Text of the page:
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However, empirical evidence to shed light on claims of environmental benefits from organic agriculture is particularly scarce in Canada and North America generally, and has not been comprehensively summarized. This review examines the literature of Canadian and US studies which relate to environmental impacts of organic agriculture within the selected indicators of: (i) soil organic matter storage and soil quality/soil health; (ii) plant and wildlife biodiversity; (iii) energy use; (iv) nutrient loading and off-farm nutrient losses; and (v) climate change and greenhouse gas emissions.
The empirical evidence presented suggests organic farming system attributes regarding cropping, floral, and habitat diversity, nutrient intensity, soil management, energy and pesticide use, etc., are sufficiently distinct as to impart potentially important environmental benefits across the indicator categories examined.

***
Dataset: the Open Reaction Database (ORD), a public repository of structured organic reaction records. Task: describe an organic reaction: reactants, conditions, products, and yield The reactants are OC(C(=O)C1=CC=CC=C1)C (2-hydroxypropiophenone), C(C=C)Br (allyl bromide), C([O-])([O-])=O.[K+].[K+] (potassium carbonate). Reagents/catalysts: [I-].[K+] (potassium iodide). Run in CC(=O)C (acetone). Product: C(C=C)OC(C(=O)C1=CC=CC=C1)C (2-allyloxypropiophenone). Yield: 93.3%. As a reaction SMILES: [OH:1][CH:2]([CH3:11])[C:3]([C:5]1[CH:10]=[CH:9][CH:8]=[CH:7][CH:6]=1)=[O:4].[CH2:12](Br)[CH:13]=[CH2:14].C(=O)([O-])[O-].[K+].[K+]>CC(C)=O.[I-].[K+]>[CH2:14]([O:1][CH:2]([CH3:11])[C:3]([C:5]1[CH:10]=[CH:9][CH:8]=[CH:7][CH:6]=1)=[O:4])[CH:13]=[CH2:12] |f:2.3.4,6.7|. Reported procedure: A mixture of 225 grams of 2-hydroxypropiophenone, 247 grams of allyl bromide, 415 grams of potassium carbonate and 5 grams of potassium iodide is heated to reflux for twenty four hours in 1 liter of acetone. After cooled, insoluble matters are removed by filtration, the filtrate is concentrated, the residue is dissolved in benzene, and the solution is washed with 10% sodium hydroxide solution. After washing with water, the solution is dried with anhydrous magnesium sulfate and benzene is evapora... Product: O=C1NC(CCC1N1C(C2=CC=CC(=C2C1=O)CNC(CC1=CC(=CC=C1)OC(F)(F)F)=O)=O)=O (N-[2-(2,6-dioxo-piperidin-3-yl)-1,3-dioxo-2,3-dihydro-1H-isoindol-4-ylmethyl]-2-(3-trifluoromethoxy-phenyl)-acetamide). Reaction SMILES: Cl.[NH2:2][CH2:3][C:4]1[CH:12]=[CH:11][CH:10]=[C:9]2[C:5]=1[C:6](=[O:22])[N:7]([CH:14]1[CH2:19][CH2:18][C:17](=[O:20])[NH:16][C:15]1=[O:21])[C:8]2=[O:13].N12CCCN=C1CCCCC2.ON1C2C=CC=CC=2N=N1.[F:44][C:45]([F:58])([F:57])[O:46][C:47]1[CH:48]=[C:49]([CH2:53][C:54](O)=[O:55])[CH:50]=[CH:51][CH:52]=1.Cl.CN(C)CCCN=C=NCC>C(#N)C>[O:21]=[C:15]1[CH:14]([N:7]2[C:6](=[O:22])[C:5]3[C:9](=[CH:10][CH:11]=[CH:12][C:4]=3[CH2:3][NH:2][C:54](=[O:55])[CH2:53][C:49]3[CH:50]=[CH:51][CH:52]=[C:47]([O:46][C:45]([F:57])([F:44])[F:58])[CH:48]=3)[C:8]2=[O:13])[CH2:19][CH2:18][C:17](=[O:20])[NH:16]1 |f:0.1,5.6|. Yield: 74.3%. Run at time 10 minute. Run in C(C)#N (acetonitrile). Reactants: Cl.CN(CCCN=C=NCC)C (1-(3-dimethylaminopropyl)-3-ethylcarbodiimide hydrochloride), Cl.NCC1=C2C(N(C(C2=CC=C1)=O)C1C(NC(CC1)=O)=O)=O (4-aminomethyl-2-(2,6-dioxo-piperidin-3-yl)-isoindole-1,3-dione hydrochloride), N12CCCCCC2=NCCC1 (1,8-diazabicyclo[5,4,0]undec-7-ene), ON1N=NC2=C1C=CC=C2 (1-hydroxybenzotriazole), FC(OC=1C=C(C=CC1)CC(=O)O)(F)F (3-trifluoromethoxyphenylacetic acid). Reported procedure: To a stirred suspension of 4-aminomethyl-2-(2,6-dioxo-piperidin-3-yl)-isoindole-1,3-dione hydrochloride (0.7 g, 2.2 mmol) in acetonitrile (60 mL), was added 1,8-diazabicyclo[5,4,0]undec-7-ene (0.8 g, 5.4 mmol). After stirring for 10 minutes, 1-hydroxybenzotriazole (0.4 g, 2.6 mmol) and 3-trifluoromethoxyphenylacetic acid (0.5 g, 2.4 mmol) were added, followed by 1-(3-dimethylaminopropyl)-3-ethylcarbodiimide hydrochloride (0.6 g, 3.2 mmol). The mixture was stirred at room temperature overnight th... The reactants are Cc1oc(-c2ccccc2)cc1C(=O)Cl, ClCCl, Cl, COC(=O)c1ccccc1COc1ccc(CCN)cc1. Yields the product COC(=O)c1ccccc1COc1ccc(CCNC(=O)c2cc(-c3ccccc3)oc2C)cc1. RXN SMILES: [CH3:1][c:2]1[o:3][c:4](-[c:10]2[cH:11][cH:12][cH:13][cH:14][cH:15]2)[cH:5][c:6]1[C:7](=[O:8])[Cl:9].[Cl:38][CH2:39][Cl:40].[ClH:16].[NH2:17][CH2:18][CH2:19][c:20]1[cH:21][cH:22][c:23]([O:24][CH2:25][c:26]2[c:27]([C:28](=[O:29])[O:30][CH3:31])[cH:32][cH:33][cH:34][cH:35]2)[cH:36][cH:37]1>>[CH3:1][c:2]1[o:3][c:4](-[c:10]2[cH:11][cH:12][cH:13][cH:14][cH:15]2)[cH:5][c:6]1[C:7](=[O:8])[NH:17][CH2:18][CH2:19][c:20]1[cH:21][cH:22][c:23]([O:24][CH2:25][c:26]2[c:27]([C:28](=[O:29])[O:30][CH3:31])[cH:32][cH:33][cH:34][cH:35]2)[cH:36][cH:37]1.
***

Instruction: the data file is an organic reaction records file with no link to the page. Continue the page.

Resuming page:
However, on average, crop yields under organic management regimes continue to lag behind those obtained by conventional management systems. More research is needed to validate these results, for the benefit of producers, consumers and policy makers as they decide the relative importance and contribution of organic farming systems to the Canadian food marketplace and agrifood sector.
See OACC news articles relating to this study, focusing on environmental benefits of organic production, nutrient management, soil organic matter on organic farms, and wildlife on organic farms.
© 2012, Organic Agriculture Centre of Canada (OACC)